What Is Family Health Nursing?

Author

Author: Roslyn
Published: 28 Nov 2021

Family Nurses

Family nursing is more focused on the care of the family unit than it is on the patient. It takes a team approach to health care. A family nurse is often a doctor's assistant.

The Nursing Care Plan

The nursing care plan is prepared with the family. The nurse involves the family in determining health needs and problems, in establishing priorities, in selecting appropriate courses of action, and in evaluating outcomes.

Specific Health Assessments

An assessment of a specific problem is called a specific health assessment. A specific assessment is problem oriented and not general health.

A Master in Child and Family Health Nursing

Assessing and facilitating child and family health and wellbeing within a culturally diverse Australian society requires an appreciation of the bio-psychosocial, cultural and emotional needs of the family, and the promotion of a nurturing and supportive environment in which children can thrive. A graduate certificate in child and family health nursing will give you the knowledge and skills needed to ensure better outcomes for your patients and will lead to opportunities in clinical education, management and specialist nursing roles.

Family-centered Care: Understanding the FCC Paradigm

FCC is at a crossroads. FCC is not understood, how to implement FCC is not understood, and how to determine the family-centeredness of care is not understood. FCC can't deliver on its promises if health care providers don't understand support it.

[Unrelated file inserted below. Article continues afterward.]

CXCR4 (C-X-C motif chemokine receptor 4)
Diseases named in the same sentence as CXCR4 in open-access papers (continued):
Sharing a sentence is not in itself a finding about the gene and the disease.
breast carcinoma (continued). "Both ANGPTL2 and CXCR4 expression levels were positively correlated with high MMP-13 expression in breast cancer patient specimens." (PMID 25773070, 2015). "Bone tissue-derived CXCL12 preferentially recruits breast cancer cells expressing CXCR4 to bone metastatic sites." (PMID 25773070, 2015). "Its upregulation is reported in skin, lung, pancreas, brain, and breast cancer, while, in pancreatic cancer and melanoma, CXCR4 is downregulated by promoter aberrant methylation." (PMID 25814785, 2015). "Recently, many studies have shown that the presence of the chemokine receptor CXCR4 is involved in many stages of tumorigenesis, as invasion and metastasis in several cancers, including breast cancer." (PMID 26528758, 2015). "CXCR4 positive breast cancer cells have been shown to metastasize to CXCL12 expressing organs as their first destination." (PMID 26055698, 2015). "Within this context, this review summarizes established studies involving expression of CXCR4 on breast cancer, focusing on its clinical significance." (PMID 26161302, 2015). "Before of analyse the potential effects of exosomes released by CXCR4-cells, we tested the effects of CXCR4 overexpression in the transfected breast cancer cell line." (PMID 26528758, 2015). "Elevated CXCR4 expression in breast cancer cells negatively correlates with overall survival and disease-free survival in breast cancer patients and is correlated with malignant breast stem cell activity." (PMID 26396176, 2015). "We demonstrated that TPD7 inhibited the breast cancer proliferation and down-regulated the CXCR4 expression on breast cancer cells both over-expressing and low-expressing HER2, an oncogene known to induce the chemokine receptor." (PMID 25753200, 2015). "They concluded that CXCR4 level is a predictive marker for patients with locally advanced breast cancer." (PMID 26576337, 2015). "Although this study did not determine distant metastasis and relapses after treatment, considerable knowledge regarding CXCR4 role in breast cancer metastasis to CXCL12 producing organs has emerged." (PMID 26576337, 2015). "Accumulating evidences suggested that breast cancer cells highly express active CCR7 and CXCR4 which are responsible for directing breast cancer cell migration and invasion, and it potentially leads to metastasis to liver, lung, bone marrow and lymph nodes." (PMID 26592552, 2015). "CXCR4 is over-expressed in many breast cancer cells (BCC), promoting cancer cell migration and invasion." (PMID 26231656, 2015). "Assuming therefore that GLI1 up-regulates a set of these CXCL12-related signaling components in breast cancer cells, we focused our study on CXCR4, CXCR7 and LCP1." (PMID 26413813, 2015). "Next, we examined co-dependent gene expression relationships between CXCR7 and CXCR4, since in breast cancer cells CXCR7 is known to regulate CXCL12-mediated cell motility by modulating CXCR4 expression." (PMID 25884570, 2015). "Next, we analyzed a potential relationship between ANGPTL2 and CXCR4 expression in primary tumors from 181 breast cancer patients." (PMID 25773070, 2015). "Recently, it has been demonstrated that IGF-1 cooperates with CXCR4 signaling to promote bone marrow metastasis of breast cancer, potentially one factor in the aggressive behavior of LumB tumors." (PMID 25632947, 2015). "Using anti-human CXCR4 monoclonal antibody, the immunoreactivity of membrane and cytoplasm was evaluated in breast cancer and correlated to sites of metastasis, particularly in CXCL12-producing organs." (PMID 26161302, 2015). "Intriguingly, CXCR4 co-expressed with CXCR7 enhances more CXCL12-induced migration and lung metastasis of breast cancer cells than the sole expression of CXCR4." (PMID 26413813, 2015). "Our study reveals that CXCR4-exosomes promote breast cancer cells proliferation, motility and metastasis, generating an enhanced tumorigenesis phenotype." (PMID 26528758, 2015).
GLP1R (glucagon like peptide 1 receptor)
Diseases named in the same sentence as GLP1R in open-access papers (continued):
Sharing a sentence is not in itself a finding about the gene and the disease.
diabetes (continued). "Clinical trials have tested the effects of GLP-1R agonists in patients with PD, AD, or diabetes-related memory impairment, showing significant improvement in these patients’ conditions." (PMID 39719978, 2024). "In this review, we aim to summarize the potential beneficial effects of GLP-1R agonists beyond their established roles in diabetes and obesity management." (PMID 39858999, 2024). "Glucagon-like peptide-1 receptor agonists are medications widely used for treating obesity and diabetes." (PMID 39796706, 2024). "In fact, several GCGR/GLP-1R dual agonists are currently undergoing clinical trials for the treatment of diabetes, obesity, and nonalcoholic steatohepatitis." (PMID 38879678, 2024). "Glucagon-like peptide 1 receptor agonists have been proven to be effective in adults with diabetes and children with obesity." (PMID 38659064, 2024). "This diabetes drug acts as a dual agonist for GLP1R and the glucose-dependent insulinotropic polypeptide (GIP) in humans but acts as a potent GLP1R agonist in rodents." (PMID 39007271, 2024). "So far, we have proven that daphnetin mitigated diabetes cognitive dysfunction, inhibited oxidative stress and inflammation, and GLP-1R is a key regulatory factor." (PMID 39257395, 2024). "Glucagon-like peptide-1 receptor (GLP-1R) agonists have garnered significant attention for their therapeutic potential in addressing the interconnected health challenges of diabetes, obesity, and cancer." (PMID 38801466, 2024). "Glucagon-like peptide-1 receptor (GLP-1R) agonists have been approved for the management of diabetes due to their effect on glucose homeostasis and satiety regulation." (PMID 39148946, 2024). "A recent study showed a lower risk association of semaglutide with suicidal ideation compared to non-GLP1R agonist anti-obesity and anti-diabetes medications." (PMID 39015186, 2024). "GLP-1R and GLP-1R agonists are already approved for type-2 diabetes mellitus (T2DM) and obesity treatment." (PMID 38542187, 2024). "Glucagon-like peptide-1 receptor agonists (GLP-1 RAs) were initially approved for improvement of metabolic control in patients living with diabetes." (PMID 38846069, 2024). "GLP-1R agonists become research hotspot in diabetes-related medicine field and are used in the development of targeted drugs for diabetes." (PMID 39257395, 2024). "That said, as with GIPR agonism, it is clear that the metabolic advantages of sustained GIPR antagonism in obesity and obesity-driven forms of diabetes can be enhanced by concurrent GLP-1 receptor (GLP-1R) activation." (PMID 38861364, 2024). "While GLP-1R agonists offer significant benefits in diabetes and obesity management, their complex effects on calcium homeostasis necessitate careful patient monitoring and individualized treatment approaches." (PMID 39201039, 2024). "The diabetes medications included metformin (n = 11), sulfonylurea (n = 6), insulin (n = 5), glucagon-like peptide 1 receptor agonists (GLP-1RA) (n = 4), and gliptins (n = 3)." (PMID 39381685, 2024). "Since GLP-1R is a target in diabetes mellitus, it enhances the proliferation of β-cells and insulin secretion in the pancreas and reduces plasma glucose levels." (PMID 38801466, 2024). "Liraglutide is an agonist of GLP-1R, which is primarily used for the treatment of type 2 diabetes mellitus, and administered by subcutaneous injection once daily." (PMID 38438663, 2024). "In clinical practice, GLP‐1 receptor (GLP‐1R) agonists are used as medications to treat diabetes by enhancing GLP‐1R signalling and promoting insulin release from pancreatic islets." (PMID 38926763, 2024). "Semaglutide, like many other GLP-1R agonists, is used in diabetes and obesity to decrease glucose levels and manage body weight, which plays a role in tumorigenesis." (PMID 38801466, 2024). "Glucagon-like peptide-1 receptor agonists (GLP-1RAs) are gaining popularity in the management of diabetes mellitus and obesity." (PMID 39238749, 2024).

FCC is an attitude change in the way clinical care is delivered, as families-as-partners fundamentally challenge the care paradigm of unilateral responsibility for decision-making. Medically appropriate decisions that fit the needs, strengths, values, and abilities of all involved are made together by involved parties, including families at the level they choose. FCC should be incorporated into all clinical care delivery and practice guidelines.

FCC care practices should be followed where evidence exists. Families and providers should lead and champion redesign care delivery that considers the needs of families in ambulatory settings where there is no evidence. Families are partners in policy-making and facility redesign, and examples include shared decision making, trained language interpreter services, open scheduling, and more.

Family presence at bedside rounds and procedures should be implemented and evaluated as part of quality improvement projects. Practices should be linked with outcomes. FCC measurement and evaluation tools should be developed.

The tools should have high standards that are linked to positive health outcomes. Appropriate process measures may include family input, provider name recognition, and reduction of unmet needs. Expectations for long-term health care savings, contributions to society, improvements in health and quality of life, and patient satisfaction should be examined in research.

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